The bill is not perfect, of course, as I point out during my testimony in the two-hour long hearing. It still treats people under 21 like children by retaining violation-level penalties for people between 18 and 21, and also penalizes people under 18 for possession by forcing them into the juvenile system. That’s not fair or right. Also, the limits on the amounts that would be legal to possess are too low. That said, it’s a major step in the right direction and does it without creating a taxing and regulatory structure.
The real shocker at the public hearing this week was the lack of any police presence. Having attended these cannabis hearings over more than a decade, this is the first time where the police not only did not speak against the bill, but weren’t even there watching. The chiefs of police association did sign the blue sheet against the bill, and were the only ones to sign against it. All other signatures were for the bill. Plus, of all the various people who spoke, there was only one who spoke against it, the woman from prohibitionist busybody group “New Futures”. All the other voices were in favor of the bill passing.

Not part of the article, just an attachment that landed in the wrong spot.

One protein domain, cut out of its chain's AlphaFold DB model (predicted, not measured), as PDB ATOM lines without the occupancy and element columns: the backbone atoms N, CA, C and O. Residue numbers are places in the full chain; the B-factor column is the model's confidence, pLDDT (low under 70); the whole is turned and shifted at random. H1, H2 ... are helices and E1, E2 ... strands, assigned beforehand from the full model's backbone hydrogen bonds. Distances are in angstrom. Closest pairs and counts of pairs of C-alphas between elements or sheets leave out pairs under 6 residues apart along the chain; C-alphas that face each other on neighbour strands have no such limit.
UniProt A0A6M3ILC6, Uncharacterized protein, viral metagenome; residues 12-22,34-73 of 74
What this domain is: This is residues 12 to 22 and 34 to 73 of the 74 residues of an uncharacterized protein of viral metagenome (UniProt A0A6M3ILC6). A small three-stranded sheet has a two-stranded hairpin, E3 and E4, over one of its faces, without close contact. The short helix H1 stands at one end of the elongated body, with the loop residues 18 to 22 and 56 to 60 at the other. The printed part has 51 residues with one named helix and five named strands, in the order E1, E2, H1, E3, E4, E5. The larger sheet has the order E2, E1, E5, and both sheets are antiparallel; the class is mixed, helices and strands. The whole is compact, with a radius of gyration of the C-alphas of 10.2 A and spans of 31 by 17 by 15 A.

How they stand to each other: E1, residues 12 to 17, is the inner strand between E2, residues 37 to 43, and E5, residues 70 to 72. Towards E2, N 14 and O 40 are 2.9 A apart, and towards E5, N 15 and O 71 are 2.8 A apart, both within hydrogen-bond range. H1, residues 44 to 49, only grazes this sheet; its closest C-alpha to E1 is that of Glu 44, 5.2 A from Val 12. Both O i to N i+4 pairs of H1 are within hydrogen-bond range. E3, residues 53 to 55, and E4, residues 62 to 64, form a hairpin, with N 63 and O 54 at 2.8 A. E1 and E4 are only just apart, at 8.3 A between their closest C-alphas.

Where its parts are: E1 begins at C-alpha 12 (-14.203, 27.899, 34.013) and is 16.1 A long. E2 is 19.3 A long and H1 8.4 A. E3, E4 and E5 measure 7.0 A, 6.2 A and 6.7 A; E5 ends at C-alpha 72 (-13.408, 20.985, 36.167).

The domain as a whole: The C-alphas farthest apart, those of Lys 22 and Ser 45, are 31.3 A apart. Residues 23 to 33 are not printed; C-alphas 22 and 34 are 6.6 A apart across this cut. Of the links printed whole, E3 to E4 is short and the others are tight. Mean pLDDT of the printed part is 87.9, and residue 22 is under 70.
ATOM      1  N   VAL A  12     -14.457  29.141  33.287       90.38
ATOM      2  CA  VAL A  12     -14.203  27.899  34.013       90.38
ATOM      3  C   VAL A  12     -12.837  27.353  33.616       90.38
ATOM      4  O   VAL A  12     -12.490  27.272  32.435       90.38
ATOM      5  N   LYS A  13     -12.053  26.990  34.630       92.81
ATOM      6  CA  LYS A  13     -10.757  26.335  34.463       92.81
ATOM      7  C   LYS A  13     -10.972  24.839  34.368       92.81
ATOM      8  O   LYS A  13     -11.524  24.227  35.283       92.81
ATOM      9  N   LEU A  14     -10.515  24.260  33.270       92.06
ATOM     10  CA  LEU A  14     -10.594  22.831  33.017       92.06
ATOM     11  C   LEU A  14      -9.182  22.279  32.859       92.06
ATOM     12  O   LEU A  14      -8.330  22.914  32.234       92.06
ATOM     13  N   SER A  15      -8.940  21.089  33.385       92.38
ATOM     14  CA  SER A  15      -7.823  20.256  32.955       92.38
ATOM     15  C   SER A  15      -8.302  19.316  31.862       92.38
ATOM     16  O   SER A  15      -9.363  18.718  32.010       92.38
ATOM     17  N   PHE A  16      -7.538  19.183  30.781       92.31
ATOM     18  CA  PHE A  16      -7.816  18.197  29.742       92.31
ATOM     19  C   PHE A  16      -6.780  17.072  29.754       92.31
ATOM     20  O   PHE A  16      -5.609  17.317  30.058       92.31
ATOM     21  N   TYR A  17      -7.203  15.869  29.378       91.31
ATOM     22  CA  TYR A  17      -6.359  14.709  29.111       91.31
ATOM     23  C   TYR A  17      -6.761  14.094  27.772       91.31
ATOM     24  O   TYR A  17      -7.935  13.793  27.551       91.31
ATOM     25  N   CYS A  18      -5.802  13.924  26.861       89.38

One prominent speaker for the bill was NH 2020 gubernatorial candidate “Nobody” who has announced he’ll be challenging incumbent governor Chris Sununu this year in the republican primary. Nobody’s perspective on the issue is valuable as he has been prosecuted and sent to jail in New Hampshire for selling cannabis. He has promised that if elected, he’ll pardon every non-violent drug conviction in New Hampshire history.
Nobody told the house Criminal Justice panel that rather than punishing people under eighteen by putting them into the harsh juvenile system if they are caught with cannabis, the most the state agents should do is call their parents. He said further, “The idea that kids should be subject to more criminal liability than adults kind of flies in the face of reason, when you think about it. I mean, we’re going to attach a criminal penalty to your behavior because your mind is not well enough formed yet to make decisions that have a lasting impact. Well, don’t you think it’s possible that taking criminal sanction against somebody has a lasting impact on their life? Maybe they shouldn’t be bound to that by a decision they make so young.”
Here’s the clip of just Nobody’s testimony: